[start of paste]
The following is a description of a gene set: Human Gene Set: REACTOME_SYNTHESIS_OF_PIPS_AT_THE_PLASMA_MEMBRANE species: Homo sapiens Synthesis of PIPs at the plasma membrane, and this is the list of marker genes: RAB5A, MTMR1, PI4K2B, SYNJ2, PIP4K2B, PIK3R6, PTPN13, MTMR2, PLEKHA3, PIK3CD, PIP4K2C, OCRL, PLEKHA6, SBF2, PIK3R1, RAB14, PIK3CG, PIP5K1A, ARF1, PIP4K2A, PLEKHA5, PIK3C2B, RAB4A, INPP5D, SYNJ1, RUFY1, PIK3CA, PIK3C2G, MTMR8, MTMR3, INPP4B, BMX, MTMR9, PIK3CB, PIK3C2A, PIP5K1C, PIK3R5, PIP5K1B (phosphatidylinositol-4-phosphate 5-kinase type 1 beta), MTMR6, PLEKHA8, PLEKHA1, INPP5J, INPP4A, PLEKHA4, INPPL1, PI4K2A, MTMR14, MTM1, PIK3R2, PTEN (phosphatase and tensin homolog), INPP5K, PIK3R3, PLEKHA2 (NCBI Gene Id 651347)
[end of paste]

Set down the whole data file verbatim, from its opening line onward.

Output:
The following is a description of a gene set: Human Gene Set: REACTOME_SYNTHESIS_OF_PIPS_AT_THE_PLASMA_MEMBRANE species: Homo sapiens Synthesis of PIPs at the plasma membrane, and this is the list of marker genes: RAB5A, MTMR1, PI4K2B, SYNJ2, PIP4K2B, PIK3R6, PTPN13, MTMR2, PLEKHA3, PIK3CD, PIP4K2C, OCRL, PLEKHA6, SBF2, PIK3R1, RAB14, PIK3CG, PIP5K1A, ARF1, PIP4K2A, PLEKHA5, PIK3C2B, RAB4A, INPP5D, SYNJ1, RUFY1, PIK3CA, PIK3C2G, MTMR8, MTMR3, INPP4B, BMX, MTMR9, PIK3CB, PIK3C2A, PIP5K1C, PIK3R5, PIP5K1B (phosphatidylinositol-4-phosphate 5-kinase type 1 beta), MTMR6, PLEKHA8, PLEKHA1, INPP5J, INPP4A, PLEKHA4, INPPL1, PI4K2A, MTMR14, MTM1, PIK3R2, PTEN (phosphatase and tensin homolog), INPP5K, PIK3R3, PLEKHA2 (NCBI Gene Id 651347)